Thursday, November 18, 2010

Write-Up of Intangible Assets

In M&A, acquiring a company requires you to pay a control premium above the current market price to capture a majority of the shares outstanding needed to own the company. Usually, a company’s equity trades at values above book value (the idea that the sum is greater than the parts) and that there is value creation.

So in an acquisition scenario, there are a few considerations. Firstly, the market price is above the book value. Secondly, the purchase price is above the market value. The cumulative amount by which the purchase price is above the book value is referred to as “excess”. This excess is usually allocated in two ways: Good will and Write-up of Intangible Assets.

Purchase Price > Market Price > Book Value
Purchase Price = Book Value + Excess
Excess = Goodwill + Write-up of Intangible Assets

Intangible assets would normally be amortized, but in this scenario they do not provide a tax shield. This makes sense because if you could amortize them you would essentially be double counting your DA expense (or depending on what type of asset it is, such as Intellectual Property, your R&D expense). Also, if you could count this as an expense, this would provide a tax shield against your acquisition premium and promote higher premiums.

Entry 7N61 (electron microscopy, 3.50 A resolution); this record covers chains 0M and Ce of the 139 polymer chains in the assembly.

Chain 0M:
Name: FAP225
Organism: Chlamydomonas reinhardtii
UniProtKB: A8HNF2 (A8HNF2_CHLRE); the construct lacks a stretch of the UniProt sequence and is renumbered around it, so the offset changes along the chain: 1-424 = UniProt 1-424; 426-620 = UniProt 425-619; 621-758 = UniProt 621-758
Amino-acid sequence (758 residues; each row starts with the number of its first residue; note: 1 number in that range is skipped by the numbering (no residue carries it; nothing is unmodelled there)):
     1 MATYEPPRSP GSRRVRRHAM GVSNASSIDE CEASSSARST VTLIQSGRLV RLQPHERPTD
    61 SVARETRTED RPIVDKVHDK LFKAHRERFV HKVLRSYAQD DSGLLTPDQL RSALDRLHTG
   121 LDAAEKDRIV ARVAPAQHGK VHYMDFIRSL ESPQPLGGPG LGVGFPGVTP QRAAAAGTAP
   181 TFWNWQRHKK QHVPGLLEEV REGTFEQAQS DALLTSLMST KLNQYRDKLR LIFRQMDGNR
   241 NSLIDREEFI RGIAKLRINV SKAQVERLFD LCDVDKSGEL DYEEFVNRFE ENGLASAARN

Another consideration is the effect on asset based leverage ratios depending on where you allocated the write-ups in value. One note was that in companies which depend heavily on leverage (and where asset based ratios can significantly affect ratings and therefore borrowing rates), there is a tendency to try to write up assets rather than allocate the excess to goodwill (also for “optics” reasons).

Aside: Any buyer that is offering an acquisition price below the current market price should seriously reconsider their position. Although we've seen this unique situation with the recent Potash deal, there are some obvious problems with offering a purchase price below the market price.

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